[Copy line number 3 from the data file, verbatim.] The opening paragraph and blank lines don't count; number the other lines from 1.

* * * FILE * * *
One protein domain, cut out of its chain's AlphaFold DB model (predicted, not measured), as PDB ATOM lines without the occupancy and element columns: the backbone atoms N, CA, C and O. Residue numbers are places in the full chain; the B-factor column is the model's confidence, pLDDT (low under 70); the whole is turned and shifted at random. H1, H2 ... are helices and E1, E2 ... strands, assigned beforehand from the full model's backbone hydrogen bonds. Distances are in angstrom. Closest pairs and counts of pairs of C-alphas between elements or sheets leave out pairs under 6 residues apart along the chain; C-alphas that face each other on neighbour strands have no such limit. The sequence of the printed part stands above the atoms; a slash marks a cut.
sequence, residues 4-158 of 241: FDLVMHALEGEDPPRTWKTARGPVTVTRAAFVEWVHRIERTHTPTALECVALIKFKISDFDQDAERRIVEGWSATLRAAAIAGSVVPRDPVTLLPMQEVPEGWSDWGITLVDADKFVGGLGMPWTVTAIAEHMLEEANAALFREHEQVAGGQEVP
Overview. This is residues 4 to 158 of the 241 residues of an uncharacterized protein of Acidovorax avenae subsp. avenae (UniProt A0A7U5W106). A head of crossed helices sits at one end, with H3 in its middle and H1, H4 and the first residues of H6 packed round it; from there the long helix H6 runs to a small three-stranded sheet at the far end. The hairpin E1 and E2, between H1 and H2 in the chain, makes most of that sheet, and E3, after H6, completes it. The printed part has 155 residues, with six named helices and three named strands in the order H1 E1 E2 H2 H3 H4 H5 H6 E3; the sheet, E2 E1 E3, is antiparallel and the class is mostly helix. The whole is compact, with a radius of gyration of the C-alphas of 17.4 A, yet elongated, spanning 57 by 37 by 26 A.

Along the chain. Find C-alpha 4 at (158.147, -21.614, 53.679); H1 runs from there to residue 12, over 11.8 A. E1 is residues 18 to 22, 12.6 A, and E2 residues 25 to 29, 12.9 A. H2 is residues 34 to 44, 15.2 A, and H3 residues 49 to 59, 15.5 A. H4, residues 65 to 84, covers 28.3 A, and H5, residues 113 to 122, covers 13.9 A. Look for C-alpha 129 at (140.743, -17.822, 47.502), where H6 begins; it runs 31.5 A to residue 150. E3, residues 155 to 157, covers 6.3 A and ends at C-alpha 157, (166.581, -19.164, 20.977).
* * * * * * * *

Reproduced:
Along the chain. Find C-alpha 4 at (158.147, -21.614, 53.679); H1 runs from there to residue 12, over 11.8 A. E1 is residues 18 to 22, 12.6 A, and E2 residues 25 to 29, 12.9 A. H2 is residues 34 to 44, 15.2 A, and H3 residues 49 to 59, 15.5 A. H4, residues 65 to 84, covers 28.3 A, and H5, residues 113 to 122, covers 13.9 A. Look for C-alpha 129 at (140.743, -17.822, 47.502), where H6 begins; it runs 31.5 A to residue 150. E3, residues 155 to 157, covers 6.3 A and ends at C-alpha 157, (166.581, -19.164, 20.977).